a chess variant which applies the standard rules of chess, but capturing a piece leads to an explosion with the effect that, in addition to the captured piece, the capturing piece and all non-pawns on neighboring squares are removed from the board. For en passant, the center of the explosion is at the target square behind the pawn being captured. Captures that result in the explosion of the own king are illegal, and therefore a king can never capture any other piece, and it is possible to move the kings next to each other.
In most variations of atomic chess, players must respond to being checked in a similar way they would in traditional chess - by moving the king out of check, blocking the check, or removing the checking piece - but an exception exists when the checked player can win the game by exploding the checking player's king. The variant of atomic chess played at Internet Chess Club is one that does not enforce check at all, where leaving the own king to be captured directly in the next move is legal .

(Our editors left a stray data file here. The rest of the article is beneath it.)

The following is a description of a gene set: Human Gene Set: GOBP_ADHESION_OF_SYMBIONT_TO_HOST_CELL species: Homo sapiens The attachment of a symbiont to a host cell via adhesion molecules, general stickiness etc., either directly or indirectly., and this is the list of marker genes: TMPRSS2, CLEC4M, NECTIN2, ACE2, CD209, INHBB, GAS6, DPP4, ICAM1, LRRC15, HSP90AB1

- Sacha Droste, Johannes Fürnkranz (2008). Learning of Piece Values for Chess Variants. Technical Report TUD–KE–2008-07, Knowledge Engineering Group, TU Darmstadt, pdf
- Sacha Droste, Johannes Fürnkranz (2008). Learning the Piece Values for three Chess Variants. ICGA Journal, Vol. 31, No. 4
- Atomic Chess by Stefan Roehrich, Winboard Forum, March 30, 2001
- winboard and variant engines by shaxmatist, Winboard Forum, August 18, 2012
- UCI variants support by Balint Pfliegel, CCC, December 15, 2013
- Atomic chess from Wikipedia
- Atomic Chess by Nick Long
- February 2019 – Chronatog - Golden Era of Atomic Chess (1995-1999)
- Atomic Rooster - Devil's Answer, Top of The Pops, July 1971, YouTube Video